Posted by: kgnarlym | February 27, 2014

Elementary Education

Lately I’ve been thinking a lot about an old friend of mine, and realizing that he was never really a friend, but rather a Teacher, a Guru, if you will.

Jakov Torlakovic was a classmate of mine, and not someone I knew well at all. He was just there, as far as I was concerned. However, I became “friends” with him perhaps a few days, weeks, or maybe it was months, before his birthday.

His parents threw him an early birthday party because they knew, he knew, that he would not have another birthday. Jakov had leukemia. He had one last chance to savor Life’s little, Life’s only, luxuries.

I attended that birthday party, and recall it being a largely happy occaison, all things considered. Maybe us kids were just naive. Maybe we all understood. In any case, it was neat to have a new friend, but somewhat tragic because he would be gone before we would ever have a chance to hang out.

Looking back at the situation, I get the sense that I was pretty cognizant of the facts. I remember thinking it a bit odd to be buying presents when it was understood that they wouldn’t be in use in a matter of days or weeks. It sounds a bit callous, but I guess I have always had a very pragmatic, utilitarian perspective that still persists to this day.

It’s possible that a part of me feels guilty about having that thought back then, but lately I find myself wondering if perhaps he and I would have actually been really good friends, given a more typical timeline.

In any case, I am realizing just how powerful the impact of this brief and fleeting friendship has been on me.

I’ve long had a peculiar fascination with Death, and have always been able to think about it so intellectually, so detatched and seemingly accepting of it. Probably because at that tender age I was confronted with the Truth. Nobody stays forever, some of us will be gone well before sixth grade.

I once stood in the kitchen, maybe around age 8 at most, and held a knife and considered the ramifications of using it to take my own life. I wasn’t depressed or feeling suicidal; it was more like a thought-experiment, facing mortality. You know, typical kid stuff.

I have, over the years, recalled that moment often, but only very recently thought about a possible connection to the lesson young Jakov presented to me.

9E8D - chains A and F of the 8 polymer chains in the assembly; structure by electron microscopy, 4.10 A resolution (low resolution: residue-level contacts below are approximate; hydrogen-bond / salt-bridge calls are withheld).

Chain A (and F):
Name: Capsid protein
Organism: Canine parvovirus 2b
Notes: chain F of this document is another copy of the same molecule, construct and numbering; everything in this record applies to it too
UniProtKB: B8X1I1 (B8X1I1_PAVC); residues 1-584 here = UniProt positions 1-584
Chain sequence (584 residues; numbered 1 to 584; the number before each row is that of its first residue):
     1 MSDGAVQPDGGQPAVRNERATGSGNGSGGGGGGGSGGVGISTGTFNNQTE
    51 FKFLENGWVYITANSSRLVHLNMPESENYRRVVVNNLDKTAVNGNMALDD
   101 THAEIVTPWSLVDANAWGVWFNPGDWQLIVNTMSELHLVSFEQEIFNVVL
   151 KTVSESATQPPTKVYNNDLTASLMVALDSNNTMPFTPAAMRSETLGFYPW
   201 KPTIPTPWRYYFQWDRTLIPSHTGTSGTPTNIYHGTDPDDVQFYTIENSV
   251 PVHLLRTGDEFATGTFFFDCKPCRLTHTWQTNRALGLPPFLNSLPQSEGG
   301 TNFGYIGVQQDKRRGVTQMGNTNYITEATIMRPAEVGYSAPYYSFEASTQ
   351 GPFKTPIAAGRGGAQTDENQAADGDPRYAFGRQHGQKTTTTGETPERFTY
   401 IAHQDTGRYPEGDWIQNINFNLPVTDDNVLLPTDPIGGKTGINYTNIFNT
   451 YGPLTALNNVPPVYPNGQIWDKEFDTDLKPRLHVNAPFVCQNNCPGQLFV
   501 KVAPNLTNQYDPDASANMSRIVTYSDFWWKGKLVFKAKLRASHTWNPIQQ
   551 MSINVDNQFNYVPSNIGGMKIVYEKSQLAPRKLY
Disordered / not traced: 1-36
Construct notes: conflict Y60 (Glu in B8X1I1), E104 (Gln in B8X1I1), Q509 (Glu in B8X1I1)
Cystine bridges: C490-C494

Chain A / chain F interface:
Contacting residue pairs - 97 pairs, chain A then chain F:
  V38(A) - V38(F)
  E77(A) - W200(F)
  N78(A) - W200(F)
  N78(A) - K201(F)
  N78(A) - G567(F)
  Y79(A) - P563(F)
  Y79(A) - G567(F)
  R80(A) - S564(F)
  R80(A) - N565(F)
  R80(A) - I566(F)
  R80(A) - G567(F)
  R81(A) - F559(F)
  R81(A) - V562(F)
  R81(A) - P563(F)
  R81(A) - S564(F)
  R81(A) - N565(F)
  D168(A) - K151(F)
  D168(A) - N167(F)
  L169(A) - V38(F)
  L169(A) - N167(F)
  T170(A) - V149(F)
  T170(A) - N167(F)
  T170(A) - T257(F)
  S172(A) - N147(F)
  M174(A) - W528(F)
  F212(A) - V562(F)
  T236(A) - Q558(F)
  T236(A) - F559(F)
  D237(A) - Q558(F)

And to be Truthful, I don’t know that I ever really grieved on a conscious level over that loss. I think I took the detatched and intellectualized route then because it was a natural way of processing it, and only years later did the emotional impact begin to insist on being recognized, if misinterpreted or mishandled along the way.

In so many ways, it has been a radical blessing to view Death from that distanced vantage. I find at least as much curiosity in regard to Death as I find Fear.

But I hadn’t until these last several days linked it all together. That fascination, the intellectualizing, the acceptance, was there early on because Death was there early on.

It was a whirlwind relationship. An entire novel, condensed into a single tweet. The rise and fall, in one bittersweet brushtroke.

Today, in This Moment, I am overflowing with grattitude. I didn’t see it then; I didn’t see it for more than twenty years, but there was a powerful lesson in that young boy’s brave march into dissolution of the body.

I hadn’t the words or constructs to effectively grapple with it then, and maybe I still don’t in some very important ways, but I recognize now that this brief friendship was indeed more of a mentorship. The most important lessons I continue to learn are just reviews of the course material I received back then.

If that boy can smile and laugh his way through a party, while staring down the final frontier, the one which grown men and even the strongest inherently fear, then who are we to be careless with This Time? Who are we to waste this Life?

Would the petty complaints persist if we were celebrating our birthday early, knowing we wouldn’t make it to the next lap?

Every moment is precious. They all count. Meet them with grattitude, bliss, and peace.

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